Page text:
the legality of a sentence is challenged with a motion to
correct an illegal sentence pursuant to K.S.A. 22-3504(1),
the determination of the sentence's legality is
controlled by the law in effect at the time the sentence was
pronounced. For purposes of a K.S.A. 22-3504(1) motion to
correct an illegal sentence, neither party can avail itself
of subsequent changes in the law.
K.S.A. 22-3504(1) directs that an illegal sentence may be
corrected at any time. Consequently, an appellate court has
the authority to consider an illegal sentence issue raised
for the first time on appeal.
of the judgment of the Court of Appeals in an unpublished
opinion filed February 3, 2017.
from Sedgwick District Court; John J. Kisner, Jr., judge.
Kimberly Streit Vogelsberg, of Kansas Appellate Defender
Office, was on the brief for appellant.
J. Gillett, assistant district attorney, Marc Bennett,
district attorney, and Derek Schmidt, attorney general, were
on the brief for appellee.
Sartin seeks review of the Court of Appeal's decision
affirming the district court's summary denial of his
motion to correct an allegedly illegal sentence imposed in
1995. Sartin contends that five of his prior Illinois
convictions were improperly classified as person felonies in
his Kansas Sentencing Guidelines Act (KSGA) criminal history
calculation. The Court of Appeals considered and rejected
Sartin's challenge to the classification of one of his
prior convictions but refused to consider the legality of the
other four convictions, deeming those challenges to have been
made for the first time on appeal.
affirm the panel's determination on the merits relative
to the one conviction it considered, but reverse its
erroneous holding that it could not consider the legality of
the other four prior convictions. We remand to the Court of
Appeals with directions to consider and rule on the merits of
the legality of the other four prior Illinois convictions.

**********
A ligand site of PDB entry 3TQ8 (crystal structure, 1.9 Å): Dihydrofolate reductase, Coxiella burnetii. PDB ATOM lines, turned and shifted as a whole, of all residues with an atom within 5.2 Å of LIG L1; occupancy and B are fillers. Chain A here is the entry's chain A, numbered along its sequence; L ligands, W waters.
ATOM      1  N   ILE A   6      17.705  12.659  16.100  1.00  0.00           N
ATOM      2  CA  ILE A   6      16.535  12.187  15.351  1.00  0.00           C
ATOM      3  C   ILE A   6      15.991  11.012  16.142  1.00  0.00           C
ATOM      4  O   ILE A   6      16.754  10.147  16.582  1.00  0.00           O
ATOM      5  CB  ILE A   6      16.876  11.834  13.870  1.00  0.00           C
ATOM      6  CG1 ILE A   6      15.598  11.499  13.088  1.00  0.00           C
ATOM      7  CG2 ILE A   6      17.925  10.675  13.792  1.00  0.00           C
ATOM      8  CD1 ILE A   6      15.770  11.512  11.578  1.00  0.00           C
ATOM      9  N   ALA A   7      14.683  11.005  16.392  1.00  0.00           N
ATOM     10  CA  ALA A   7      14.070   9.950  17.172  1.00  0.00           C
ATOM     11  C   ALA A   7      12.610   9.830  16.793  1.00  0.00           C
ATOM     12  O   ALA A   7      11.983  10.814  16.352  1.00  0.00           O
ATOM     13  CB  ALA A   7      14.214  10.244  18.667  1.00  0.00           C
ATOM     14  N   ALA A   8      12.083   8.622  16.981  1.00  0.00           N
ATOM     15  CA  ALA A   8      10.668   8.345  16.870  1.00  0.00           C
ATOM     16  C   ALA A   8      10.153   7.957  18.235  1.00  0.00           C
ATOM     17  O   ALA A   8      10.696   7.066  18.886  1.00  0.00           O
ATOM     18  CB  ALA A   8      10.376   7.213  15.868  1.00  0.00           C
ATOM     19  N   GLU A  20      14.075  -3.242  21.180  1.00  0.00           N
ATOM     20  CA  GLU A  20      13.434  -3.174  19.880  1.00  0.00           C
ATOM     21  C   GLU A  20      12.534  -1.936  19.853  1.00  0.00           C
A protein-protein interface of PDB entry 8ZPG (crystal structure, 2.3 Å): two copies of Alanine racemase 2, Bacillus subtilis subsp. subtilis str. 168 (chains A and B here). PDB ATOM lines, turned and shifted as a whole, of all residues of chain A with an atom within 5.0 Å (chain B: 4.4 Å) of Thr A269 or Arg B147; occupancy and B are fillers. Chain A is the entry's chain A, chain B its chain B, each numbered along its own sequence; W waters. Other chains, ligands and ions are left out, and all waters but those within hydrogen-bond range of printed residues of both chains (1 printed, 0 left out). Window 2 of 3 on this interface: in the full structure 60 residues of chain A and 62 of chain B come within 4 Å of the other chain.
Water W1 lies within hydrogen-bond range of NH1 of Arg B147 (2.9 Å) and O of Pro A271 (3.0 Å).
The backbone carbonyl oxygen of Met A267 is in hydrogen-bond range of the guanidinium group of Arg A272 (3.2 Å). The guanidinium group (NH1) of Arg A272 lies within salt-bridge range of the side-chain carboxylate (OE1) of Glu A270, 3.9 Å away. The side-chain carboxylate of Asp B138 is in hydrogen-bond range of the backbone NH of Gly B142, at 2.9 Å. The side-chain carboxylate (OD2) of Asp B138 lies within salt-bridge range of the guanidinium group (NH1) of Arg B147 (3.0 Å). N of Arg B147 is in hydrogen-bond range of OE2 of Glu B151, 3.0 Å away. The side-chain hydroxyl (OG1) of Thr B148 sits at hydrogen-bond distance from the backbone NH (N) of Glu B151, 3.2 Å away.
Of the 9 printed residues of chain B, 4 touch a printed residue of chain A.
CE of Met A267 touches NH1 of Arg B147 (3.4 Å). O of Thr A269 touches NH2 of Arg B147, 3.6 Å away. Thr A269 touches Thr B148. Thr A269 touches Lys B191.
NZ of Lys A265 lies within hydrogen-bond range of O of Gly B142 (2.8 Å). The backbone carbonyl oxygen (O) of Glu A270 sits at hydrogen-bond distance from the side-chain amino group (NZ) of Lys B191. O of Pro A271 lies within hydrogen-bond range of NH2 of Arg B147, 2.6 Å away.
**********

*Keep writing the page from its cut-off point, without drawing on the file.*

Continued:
and Procedural Background
his 1995 convictions for aggravated kidnapping, aggravated
criminal sodomy, sexual battery, aggravated robbery, and
robbery, Billy Sartin was sentenced to 604 months in prison.
His sentence was calculated using a criminal history score of
A, which included five prior felony convictions from
Illinois: two convictions in 1987 for aggravated criminal
sexual battery, two 1987 convictions for home invasion, and
one 1993 conviction for aggravated criminal sexual abuse. The
robbery conviction was remanded on direct appeal and the
State opted against re-prosecuting it; Sartin's sentence
was reduced to 570 months. State v. Sartin, No. 74,
791, unpublished opinion filed November 15, 1996 (Kan. App.).
The mandate issued February 7, 1997.
2015, Sartin filed a pro se K.S.A. 22-3504 motion to correct
an illegal sentence, arguing that one of his Illinois
convictions, for aggravated criminal sexual abuse, should be
scored as a nonperson felony pursuant to State v.
Murdock, 299 Kan. 312, 323 P.3d 846 (2014) (Murdock
I), overruled by State v. Keel, 302 Kan. 560,
357 P.3d 251 (2015), which had held that all prior
out-of-state convictions must be scored as nonperson crimes.
State responded and noted that Murdock I had been
overruled by Keel and, in addition, the Murdock
I holding was being legislatively abrogated. The
district court denied Sartin's motion, noting in a
motions minute sheet that the motion was denied because of
Keel and H.B. 2053 (2015), the legislation
abrogating the Murdock I holding.
Court of Appeals affirmed the district court's denial. On
the merits, the panel found that, for KSGA criminal history
scoring purposes, the Illinois crime of aggravated criminal
sexual abuse was comparable to the Kansas crime of aggravated
sexual battery, K.S.A. 1994 Supp. 21-3518, which was a person
felony. State v. Sartin, No. 115, 172, 2017 WL
462696, at *4 (Kan. App. 2017) (unpublished opinion). But the
panel declined to consider the merits of Sartin's
challenge to his other four Illinois convictions because he
had not specifically mentioned ...